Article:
Creating environments supportive of healthy eating is an important child obesity prevention strategy. School canteens are an integral part of the school nutrition environment, and as such, governments have introduced policies requiring schools to increase the availability of healthy foods and beverages from canteens. In order to develop strategies to support schools to implement these policies, an understanding of the factors that may facilitate and impede action is required. This study aimed to explore the influence of different social forces on a schools’ motivation to increase the availability of healthy items at the school canteen.
Cross-sectional surveys were conducted with school principals and canteen managers from primary schools in the Hunter region of NSW from February to September 2013. Participants rated the influence (on a scale of 0-10) they believed themselves, canteen managers/principals, parents, students, staff, other principals, School Education Directors, the Education Department, and the Health Service had on foods and beverages sold at the canteen. The mean influence of each group, as reported by principals and canteen managers, was calculated with 95% confidence intervals. Estimates were considered statistically different if the confidence intervals did not overlap.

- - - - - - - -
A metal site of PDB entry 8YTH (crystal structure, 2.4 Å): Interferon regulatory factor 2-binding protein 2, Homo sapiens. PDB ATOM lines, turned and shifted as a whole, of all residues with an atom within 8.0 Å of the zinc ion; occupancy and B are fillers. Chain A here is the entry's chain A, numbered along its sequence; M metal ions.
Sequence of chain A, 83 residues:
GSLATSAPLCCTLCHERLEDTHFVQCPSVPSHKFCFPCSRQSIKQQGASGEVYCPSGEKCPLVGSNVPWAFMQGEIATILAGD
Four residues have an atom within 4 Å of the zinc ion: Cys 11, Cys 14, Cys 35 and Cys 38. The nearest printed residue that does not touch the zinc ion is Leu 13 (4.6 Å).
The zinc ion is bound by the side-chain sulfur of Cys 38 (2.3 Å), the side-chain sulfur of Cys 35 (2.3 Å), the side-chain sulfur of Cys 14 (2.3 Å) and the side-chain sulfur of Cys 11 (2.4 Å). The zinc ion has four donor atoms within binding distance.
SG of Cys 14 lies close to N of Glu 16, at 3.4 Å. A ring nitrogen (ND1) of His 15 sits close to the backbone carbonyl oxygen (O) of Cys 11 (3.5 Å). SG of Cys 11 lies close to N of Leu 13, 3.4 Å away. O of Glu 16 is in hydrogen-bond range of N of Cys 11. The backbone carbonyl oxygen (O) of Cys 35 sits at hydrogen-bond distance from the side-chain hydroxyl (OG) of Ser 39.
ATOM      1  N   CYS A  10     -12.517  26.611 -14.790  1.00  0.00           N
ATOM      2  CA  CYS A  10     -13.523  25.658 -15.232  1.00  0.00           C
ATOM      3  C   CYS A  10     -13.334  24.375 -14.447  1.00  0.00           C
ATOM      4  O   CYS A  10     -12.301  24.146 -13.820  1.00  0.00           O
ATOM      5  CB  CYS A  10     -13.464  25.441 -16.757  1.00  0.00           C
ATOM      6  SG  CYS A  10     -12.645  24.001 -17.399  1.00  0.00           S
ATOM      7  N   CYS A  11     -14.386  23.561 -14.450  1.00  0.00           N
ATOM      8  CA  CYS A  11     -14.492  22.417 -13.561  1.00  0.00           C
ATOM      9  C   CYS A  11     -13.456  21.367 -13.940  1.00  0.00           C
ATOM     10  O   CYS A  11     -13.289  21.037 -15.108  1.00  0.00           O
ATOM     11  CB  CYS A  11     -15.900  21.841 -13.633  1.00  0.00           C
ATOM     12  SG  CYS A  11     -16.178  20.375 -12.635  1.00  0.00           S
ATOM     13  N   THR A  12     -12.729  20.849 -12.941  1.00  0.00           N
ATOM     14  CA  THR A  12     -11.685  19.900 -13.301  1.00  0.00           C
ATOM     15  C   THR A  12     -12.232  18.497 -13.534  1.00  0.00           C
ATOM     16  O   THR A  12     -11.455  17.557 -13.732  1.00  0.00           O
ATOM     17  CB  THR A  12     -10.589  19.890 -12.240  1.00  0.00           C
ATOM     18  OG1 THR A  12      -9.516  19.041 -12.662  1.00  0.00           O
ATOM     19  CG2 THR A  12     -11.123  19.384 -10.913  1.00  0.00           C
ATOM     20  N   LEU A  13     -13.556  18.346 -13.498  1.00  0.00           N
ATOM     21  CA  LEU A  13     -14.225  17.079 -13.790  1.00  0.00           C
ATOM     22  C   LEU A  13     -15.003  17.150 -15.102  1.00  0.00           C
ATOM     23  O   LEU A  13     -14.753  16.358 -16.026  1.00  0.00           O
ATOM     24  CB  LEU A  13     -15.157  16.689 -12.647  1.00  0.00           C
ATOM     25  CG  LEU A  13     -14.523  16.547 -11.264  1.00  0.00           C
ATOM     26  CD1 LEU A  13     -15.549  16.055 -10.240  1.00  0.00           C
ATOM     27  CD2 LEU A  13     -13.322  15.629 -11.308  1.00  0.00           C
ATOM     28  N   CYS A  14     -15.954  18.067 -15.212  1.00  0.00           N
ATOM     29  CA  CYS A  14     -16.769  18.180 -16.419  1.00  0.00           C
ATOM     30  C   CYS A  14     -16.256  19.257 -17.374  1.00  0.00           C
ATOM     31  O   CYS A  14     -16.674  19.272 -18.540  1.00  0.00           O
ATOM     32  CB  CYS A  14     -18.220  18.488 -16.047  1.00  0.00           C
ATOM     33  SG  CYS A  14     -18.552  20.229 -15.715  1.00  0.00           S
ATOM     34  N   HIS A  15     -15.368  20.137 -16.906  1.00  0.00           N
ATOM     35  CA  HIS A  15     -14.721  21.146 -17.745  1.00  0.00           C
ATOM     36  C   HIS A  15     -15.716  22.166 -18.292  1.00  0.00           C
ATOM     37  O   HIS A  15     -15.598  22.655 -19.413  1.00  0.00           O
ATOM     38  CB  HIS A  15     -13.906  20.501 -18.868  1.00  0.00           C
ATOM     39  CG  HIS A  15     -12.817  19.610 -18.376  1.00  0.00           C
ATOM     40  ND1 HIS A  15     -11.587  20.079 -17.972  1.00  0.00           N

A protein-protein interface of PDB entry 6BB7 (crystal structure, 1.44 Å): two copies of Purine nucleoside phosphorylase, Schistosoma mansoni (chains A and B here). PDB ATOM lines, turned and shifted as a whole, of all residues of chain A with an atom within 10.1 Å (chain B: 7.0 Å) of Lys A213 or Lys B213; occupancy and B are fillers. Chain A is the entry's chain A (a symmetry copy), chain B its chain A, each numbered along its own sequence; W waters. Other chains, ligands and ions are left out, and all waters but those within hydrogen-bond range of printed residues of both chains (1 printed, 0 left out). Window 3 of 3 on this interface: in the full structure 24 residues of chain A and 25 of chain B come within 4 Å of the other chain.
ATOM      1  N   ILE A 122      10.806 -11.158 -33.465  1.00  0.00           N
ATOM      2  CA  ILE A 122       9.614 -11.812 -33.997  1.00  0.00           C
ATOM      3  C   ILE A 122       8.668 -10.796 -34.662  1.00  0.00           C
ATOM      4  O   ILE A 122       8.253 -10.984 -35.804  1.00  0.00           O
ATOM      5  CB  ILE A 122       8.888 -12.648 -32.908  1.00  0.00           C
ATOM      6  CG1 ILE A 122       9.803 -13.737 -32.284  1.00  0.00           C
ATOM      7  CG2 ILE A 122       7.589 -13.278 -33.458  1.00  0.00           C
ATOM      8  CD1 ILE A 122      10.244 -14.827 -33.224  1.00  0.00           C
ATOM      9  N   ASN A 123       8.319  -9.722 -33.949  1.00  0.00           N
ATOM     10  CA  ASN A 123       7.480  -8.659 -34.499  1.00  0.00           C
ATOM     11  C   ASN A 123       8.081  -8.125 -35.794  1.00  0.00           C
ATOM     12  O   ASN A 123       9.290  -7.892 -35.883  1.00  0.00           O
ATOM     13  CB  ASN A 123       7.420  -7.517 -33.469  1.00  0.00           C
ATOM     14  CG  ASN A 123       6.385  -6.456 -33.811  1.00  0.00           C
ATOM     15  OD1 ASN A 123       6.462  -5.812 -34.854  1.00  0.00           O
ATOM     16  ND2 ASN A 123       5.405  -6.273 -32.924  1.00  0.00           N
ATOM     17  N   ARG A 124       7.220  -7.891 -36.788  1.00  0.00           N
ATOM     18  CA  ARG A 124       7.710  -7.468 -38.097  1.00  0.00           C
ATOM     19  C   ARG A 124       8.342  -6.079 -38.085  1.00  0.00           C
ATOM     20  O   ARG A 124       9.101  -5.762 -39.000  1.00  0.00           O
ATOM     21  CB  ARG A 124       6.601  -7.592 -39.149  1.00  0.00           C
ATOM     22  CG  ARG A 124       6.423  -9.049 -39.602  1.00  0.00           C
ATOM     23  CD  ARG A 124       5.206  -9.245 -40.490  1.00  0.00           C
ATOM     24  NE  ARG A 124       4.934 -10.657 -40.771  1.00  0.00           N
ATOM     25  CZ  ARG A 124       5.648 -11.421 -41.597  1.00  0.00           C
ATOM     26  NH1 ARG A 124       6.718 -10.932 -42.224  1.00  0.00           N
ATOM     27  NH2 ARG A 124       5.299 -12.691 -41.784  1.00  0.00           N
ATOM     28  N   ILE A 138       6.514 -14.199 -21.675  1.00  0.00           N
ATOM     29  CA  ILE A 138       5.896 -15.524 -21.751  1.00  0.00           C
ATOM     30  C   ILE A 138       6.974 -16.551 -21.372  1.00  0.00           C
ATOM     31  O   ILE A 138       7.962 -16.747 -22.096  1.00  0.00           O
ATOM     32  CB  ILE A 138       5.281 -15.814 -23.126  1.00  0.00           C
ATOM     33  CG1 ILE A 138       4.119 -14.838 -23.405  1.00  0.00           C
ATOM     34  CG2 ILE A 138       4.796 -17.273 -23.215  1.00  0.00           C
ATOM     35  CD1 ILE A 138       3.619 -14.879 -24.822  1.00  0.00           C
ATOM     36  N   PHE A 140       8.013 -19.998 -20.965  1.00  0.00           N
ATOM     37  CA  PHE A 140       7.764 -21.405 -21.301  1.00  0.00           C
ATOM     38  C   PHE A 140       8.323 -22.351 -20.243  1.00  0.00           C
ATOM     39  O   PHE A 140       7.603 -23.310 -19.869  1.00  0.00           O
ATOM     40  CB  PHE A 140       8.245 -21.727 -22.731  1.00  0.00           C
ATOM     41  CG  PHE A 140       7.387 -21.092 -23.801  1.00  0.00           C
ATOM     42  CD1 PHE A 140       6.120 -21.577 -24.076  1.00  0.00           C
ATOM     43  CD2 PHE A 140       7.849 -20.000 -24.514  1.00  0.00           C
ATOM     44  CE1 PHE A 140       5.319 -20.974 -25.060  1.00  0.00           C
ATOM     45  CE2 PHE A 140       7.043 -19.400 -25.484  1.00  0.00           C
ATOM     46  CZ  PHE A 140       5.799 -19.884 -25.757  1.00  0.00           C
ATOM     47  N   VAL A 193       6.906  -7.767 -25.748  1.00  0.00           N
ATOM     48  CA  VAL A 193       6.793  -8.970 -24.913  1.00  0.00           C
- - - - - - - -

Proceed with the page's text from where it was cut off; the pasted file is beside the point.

From 340 (82%) principals who completed the survey, 276 indicated their schools had a canteen (67%); 221 (80%) of canteen managers participated. Principals and Canteen managers rated canteen managers as most influential, followed by principals and parents. Beyond this, the rankings of canteen mangers and principals differed.
The study is the first to examine how much influence different social groups have on what is sold in schools canteens. The findings suggest that to improve the implementation of healthy canteens, interventions should focus on canteen managers but not discount the influence of principals of the school and parents.